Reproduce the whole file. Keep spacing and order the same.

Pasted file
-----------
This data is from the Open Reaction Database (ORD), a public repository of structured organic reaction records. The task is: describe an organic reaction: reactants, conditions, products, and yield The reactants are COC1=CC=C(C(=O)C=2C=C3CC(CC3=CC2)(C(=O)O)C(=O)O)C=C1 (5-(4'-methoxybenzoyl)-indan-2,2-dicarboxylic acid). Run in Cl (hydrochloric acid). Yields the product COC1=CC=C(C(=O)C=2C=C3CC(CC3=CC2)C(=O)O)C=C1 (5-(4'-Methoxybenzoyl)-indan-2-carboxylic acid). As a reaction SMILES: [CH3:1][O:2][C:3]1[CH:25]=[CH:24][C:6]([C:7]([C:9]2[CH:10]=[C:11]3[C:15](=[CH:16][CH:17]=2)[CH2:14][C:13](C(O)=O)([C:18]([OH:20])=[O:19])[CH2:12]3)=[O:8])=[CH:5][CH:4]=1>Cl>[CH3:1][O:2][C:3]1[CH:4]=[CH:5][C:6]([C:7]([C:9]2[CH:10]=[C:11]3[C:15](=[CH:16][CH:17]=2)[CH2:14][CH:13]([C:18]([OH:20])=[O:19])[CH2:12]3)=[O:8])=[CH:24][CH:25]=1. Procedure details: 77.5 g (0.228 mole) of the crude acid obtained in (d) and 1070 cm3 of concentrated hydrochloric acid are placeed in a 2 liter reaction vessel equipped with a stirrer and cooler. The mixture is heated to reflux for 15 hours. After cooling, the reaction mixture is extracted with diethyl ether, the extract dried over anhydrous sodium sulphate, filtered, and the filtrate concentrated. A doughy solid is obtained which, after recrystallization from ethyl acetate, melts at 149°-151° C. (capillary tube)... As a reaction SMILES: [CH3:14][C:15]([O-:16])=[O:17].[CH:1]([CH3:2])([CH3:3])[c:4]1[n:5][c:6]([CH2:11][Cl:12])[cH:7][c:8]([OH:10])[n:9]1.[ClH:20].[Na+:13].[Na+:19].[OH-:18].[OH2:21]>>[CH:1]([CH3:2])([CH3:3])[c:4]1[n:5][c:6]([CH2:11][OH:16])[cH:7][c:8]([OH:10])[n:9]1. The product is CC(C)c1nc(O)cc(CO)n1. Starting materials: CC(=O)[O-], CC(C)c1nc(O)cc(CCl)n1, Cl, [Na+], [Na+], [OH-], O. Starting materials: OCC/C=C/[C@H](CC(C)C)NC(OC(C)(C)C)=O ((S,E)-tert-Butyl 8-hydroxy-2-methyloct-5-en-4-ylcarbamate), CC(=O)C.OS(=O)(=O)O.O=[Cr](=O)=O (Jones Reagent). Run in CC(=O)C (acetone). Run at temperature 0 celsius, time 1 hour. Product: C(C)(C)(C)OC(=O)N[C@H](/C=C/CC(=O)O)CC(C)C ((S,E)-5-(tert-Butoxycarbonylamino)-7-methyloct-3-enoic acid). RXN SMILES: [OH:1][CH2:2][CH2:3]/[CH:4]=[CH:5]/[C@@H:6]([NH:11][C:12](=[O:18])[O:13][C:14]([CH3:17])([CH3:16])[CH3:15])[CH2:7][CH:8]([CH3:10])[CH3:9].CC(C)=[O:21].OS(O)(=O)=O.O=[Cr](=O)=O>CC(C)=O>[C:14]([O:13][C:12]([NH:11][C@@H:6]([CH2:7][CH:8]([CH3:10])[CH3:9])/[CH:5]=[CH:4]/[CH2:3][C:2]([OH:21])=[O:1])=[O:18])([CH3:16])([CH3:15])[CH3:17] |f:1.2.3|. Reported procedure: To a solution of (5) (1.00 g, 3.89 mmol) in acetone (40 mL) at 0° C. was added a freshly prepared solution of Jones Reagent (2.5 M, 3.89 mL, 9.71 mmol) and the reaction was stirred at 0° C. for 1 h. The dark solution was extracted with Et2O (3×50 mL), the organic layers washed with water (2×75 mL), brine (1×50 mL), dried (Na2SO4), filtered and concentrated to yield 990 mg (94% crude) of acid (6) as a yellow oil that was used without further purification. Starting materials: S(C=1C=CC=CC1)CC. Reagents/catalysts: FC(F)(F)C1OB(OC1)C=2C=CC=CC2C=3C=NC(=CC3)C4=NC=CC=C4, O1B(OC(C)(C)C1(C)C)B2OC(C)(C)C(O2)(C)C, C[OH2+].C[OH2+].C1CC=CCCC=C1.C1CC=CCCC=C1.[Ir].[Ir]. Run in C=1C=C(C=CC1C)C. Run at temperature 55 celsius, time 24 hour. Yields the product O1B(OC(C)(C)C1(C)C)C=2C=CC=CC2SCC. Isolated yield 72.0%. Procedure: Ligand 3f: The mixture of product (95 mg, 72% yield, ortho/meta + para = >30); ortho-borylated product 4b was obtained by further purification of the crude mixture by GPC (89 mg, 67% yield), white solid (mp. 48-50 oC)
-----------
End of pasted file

This data is from the Open Reaction Database (ORD), a public repository of structured organic reaction records. The task is: describe an organic reaction: reactants, conditions, products, and yield The reactants are COC1=CC=C(C(=O)C=2C=C3CC(CC3=CC2)(C(=O)O)C(=O)O)C=C1 (5-(4'-methoxybenzoyl)-indan-2,2-dicarboxylic acid). Run in Cl (hydrochloric acid). Yields the product COC1=CC=C(C(=O)C=2C=C3CC(CC3=CC2)C(=O)O)C=C1 (5-(4'-Methoxybenzoyl)-indan-2-carboxylic acid). As a reaction SMILES: [CH3:1][O:2][C:3]1[CH:25]=[CH:24][C:6]([C:7]([C:9]2[CH:10]=[C:11]3[C:15](=[CH:16][CH:17]=2)[CH2:14][C:13](C(O)=O)([C:18]([OH:20])=[O:19])[CH2:12]3)=[O:8])=[CH:5][CH:4]=1>Cl>[CH3:1][O:2][C:3]1[CH:4]=[CH:5][C:6]([C:7]([C:9]2[CH:10]=[C:11]3[C:15](=[CH:16][CH:17]=2)[CH2:14][CH:13]([C:18]([OH:20])=[O:19])[CH2:12]3)=[O:8])=[CH:24][CH:25]=1. Procedure details: 77.5 g (0.228 mole) of the crude acid obtained in (d) and 1070 cm3 of concentrated hydrochloric acid are placeed in a 2 liter reaction vessel equipped with a stirrer and cooler. The mixture is heated to reflux for 15 hours. After cooling, the reaction mixture is extracted with diethyl ether, the extract dried over anhydrous sodium sulphate, filtered, and the filtrate concentrated. A doughy solid is obtained which, after recrystallization from ethyl acetate, melts at 149°-151° C. (capillary tube)... As a reaction SMILES: [CH3:14][C:15]([O-:16])=[O:17].[CH:1]([CH3:2])([CH3:3])[c:4]1[n:5][c:6]([CH2:11][Cl:12])[cH:7][c:8]([OH:10])[n:9]1.[ClH:20].[Na+:13].[Na+:19].[OH-:18].[OH2:21]>>[CH:1]([CH3:2])([CH3:3])[c:4]1[n:5][c:6]([CH2:11][OH:16])[cH:7][c:8]([OH:10])[n:9]1. The product is CC(C)c1nc(O)cc(CO)n1. Starting materials: CC(=O)[O-], CC(C)c1nc(O)cc(CCl)n1, Cl, [Na+], [Na+], [OH-], O. Starting materials: OCC/C=C/[C@H](CC(C)C)NC(OC(C)(C)C)=O ((S,E)-tert-Butyl 8-hydroxy-2-methyloct-5-en-4-ylcarbamate), CC(=O)C.OS(=O)(=O)O.O=[Cr](=O)=O (Jones Reagent). Run in CC(=O)C (acetone). Run at temperature 0 celsius, time 1 hour. Product: C(C)(C)(C)OC(=O)N[C@H](/C=C/CC(=O)O)CC(C)C ((S,E)-5-(tert-Butoxycarbonylamino)-7-methyloct-3-enoic acid). RXN SMILES: [OH:1][CH2:2][CH2:3]/[CH:4]=[CH:5]/[C@@H:6]([NH:11][C:12](=[O:18])[O:13][C:14]([CH3:17])([CH3:16])[CH3:15])[CH2:7][CH:8]([CH3:10])[CH3:9].CC(C)=[O:21].OS(O)(=O)=O.O=[Cr](=O)=O>CC(C)=O>[C:14]([O:13][C:12]([NH:11][C@@H:6]([CH2:7][CH:8]([CH3:10])[CH3:9])/[CH:5]=[CH:4]/[CH2:3][C:2]([OH:21])=[O:1])=[O:18])([CH3:16])([CH3:15])[CH3:17] |f:1.2.3|. Reported procedure: To a solution of (5) (1.00 g, 3.89 mmol) in acetone (40 mL) at 0° C. was added a freshly prepared solution of Jones Reagent (2.5 M, 3.89 mL, 9.71 mmol) and the reaction was stirred at 0° C. for 1 h. The dark solution was extracted with Et2O (3×50 mL), the organic layers washed with water (2×75 mL), brine (1×50 mL), dried (Na2SO4), filtered and concentrated to yield 990 mg (94% crude) of acid (6) as a yellow oil that was used without further purification. Starting materials: S(C=1C=CC=CC1)CC. Reagents/catalysts: FC(F)(F)C1OB(OC1)C=2C=CC=CC2C=3C=NC(=CC3)C4=NC=CC=C4, O1B(OC(C)(C)C1(C)C)B2OC(C)(C)C(O2)(C)C, C[OH2+].C[OH2+].C1CC=CCCC=C1.C1CC=CCCC=C1.[Ir].[Ir]. Run in C=1C=C(C=CC1C)C. Run at temperature 55 celsius, time 24 hour. Yields the product O1B(OC(C)(C)C1(C)C)C=2C=CC=CC2SCC. Isolated yield 72.0%. Procedure: Ligand 3f: The mixture of product (95 mg, 72% yield, ortho/meta + para = >30); ortho-borylated product 4b was obtained by further purification of the crude mixture by GPC (89 mg, 67% yield), white solid (mp. 48-50 oC)